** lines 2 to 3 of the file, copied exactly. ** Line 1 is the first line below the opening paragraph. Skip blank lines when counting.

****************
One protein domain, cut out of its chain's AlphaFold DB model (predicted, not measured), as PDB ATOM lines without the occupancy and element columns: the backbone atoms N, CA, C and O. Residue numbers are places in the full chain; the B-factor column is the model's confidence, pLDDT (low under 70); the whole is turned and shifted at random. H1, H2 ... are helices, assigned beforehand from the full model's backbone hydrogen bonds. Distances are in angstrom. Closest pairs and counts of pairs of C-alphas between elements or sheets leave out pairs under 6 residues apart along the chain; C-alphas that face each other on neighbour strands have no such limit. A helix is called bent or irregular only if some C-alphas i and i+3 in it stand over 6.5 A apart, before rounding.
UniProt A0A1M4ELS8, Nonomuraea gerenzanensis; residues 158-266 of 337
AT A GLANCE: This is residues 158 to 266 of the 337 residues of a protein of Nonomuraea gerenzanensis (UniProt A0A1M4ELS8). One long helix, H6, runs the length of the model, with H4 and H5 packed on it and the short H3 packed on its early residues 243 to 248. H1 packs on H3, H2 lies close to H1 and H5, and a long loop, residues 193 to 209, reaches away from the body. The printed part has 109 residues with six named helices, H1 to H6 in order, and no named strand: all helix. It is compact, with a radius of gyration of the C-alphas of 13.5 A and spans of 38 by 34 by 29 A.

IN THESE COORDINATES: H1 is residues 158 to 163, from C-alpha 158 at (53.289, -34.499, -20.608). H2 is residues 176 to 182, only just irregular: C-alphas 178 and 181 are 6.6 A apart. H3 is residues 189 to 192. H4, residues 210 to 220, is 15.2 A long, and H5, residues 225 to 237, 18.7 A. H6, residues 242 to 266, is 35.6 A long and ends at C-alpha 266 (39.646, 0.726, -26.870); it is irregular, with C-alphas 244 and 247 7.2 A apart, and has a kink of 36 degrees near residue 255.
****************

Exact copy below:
AT A GLANCE: This is residues 158 to 266 of the 337 residues of a protein of Nonomuraea gerenzanensis (UniProt A0A1M4ELS8). One long helix, H6, runs the length of the model, with H4 and H5 packed on it and the short H3 packed on its early residues 243 to 248. H1 packs on H3, H2 lies close to H1 and H5, and a long loop, residues 193 to 209, reaches away from the body. The printed part has 109 residues with six named helices, H1 to H6 in order, and no named strand: all helix. It is compact, with a radius of gyration of the C-alphas of 13.5 A and spans of 38 by 34 by 29 A.

IN THESE COORDINATES: H1 is residues 158 to 163, from C-alpha 158 at (53.289, -34.499, -20.608). H2 is residues 176 to 182, only just irregular: C-alphas 178 and 181 are 6.6 A apart. H3 is residues 189 to 192. H4, residues 210 to 220, is 15.2 A long, and H5, residues 225 to 237, 18.7 A. H6, residues 242 to 266, is 35.6 A long and ends at C-alpha 266 (39.646, 0.726, -26.870); it is irregular, with C-alphas 244 and 247 7.2 A apart, and has a kink of 36 degrees near residue 255.